The proposed interlaced method can also be applied to imaging sonars that search an area by rotating a set of fan beams as illustrated in FIGS. 6B and 6C. FIG. 6B shows one set of three beams which would be simultaneously produced to sonify three radial strips on the bottom. The beams may cover a 360° area by constantly rotating, or a sector can be imaged by oscillating the beams over a pie shaped region that covers an angle less than 360°. A vehicle located at 100 produces three beams 101, 102, and 103 which sonify the regions T1-1, T1-2, and T1-3. A set of three receiving beams are positioned to receive reflected sonar energy from these three areas. If a stepping motor is used for rotation, the same transducers can be used for transmission and reception. If, the beams rotate at a constant rate, a separate set of transducers must be used for transmission and reception and must be oriented in such a way as to compensate for the travel time between transmission and reception.
In one revolution of the array, the area 104 will be imaged. FIG. 6C shows a plan view of the bottom target area and the areas associated with three successive insonifications. The angular width of each beam is W. The areas insonified by the first transmission are labeled T1, the areas insonified by the second ping are labeled T2, the areas insonified by the third ping are labeled T3 etc. Table I can be used to determined what combinations of B and (S/W) are practical.
It is also possible in accordance with the present invention to interlace pencil beams in two directions. For example, FIG. 7A illustrates a view of a target area insonified by a plurality of pencil beams. The areas on the sea bottom that are insonified on a first ping are designated by letter A. FIG. 7B is a plan view of these same areas showing their size and location. Each round area is separated from the six surrounding areas by a distance D, where D is the diameter of each area. The distance S between the centers of adjacent areas is equal to 2D. On the second ping the areas marked B in FIG. 7C are insonified. Note that the beam geometry is not changed but is simply shifted a distance D to the right. On the third ping the areas marked C in FIG. 7D are insonified. Note that after three transmissions the entire area has been searched. On the next three pings the areas A, B and C will again be searched. The beamforming apparatus may be mechanically or electronically caused to tip or scan in the indicated manner. The dotted lines in FIG. 7D show that a small conical motion, mutation of the array will cause all of the beams to trace a small circular path having a diameter of 2.3D.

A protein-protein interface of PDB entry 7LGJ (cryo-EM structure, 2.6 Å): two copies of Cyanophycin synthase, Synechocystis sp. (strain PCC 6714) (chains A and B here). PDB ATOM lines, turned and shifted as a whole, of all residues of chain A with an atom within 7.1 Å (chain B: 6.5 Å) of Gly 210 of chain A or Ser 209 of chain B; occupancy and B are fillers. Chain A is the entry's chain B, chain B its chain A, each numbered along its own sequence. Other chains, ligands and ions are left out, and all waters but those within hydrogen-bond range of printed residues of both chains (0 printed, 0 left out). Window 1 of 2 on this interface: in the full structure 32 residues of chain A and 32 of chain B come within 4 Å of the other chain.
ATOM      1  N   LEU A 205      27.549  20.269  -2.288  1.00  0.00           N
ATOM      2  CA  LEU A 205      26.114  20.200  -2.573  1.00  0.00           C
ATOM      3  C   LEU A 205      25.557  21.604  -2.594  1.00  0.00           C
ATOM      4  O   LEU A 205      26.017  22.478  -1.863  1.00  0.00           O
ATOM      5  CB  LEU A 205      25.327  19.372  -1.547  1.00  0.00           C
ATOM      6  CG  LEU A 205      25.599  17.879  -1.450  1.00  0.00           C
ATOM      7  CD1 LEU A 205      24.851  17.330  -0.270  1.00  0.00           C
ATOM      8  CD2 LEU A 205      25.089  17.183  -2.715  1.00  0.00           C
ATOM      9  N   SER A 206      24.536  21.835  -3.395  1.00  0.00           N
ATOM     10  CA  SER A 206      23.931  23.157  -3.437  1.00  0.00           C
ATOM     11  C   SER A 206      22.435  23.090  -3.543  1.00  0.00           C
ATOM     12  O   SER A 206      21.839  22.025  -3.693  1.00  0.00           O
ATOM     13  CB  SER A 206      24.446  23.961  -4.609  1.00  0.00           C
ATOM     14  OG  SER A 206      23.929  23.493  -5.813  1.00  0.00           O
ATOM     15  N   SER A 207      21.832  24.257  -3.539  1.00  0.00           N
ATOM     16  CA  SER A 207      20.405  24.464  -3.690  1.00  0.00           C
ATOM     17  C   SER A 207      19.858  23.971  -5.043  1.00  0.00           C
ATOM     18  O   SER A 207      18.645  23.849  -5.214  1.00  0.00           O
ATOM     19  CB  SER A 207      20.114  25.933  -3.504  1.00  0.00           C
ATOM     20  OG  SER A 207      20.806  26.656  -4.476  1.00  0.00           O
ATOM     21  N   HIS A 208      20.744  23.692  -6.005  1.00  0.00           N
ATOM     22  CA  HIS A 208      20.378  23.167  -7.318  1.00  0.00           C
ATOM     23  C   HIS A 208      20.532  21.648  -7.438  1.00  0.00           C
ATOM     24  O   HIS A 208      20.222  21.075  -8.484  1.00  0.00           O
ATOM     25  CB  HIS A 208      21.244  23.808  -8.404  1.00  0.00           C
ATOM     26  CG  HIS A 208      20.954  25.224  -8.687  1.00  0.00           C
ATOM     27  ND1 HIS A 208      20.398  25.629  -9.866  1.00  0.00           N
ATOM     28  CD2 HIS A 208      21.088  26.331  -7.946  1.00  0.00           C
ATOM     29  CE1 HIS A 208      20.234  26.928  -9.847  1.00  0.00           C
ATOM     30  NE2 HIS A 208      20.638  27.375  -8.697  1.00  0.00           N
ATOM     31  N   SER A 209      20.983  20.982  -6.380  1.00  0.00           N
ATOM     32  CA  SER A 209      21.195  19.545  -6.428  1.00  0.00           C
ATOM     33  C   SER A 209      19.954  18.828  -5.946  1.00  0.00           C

A second method of generating the proposed triple interlace is to use an array of transducer elements arranged as illustrated in FIG. 8A. These are located in the inside top surface 110 of a liquid filled spherical acoustic lens 111 as shown in FIG. 8B. Each of these elements will form a pencil beam and the resulting beam pattern on the sea floor is indicated by numeral 112. The circles of FIG. 8B represent the individual regions insonified and illustrate a triple interlace scheme. All of the circles designated with the letter "A" are insonified on a first transmission, those with the letter "B" on a second transmission, and those with the letter "C" on a third transmission. Each transmission produces an insonified region which falls adjacent to three regions of the previous insonification as in FIGS. 7C and 7D.
FIG. 9 is another two-dimensional pencil beam insonification arrangement which utilizes a quadruple interlace. The lettered circles represent the insonification regions from first (A), second (B), third (C) and fourth (D) transmissions. The arrangements of FIGS. 7, 8 and 9 can be utilized on a moving carrier for imaging many regions, or on a stationary platform for obtaining a "snapshot" image, and will provide respective corresponding displays which are not degraded by information from one pencil beam overlapping into another pencil beam.
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|U.S. Classification||367/88, 367/104|
|May 12, 1983||AS||Assignment|
Owner name: WESTINGHOUSE ELECTRIC CORPORATION WESTINGHOUSE BLD
Free format text: ASSIGNMENT OF ASSIGNORS INTEREST.;ASSIGNOR:JONES, CHARLES H.;REEL/FRAME:004197/0431
Effective date: 19830427
|Feb 21, 1995||REMI||Maintenance fee reminder mailed|
|Jul 16, 1995||LAPS||Lapse for failure to pay maintenance fees|
|Sep 26, 1995||FP||Expired due to failure to pay maintenance fee|
Effective date: 19950719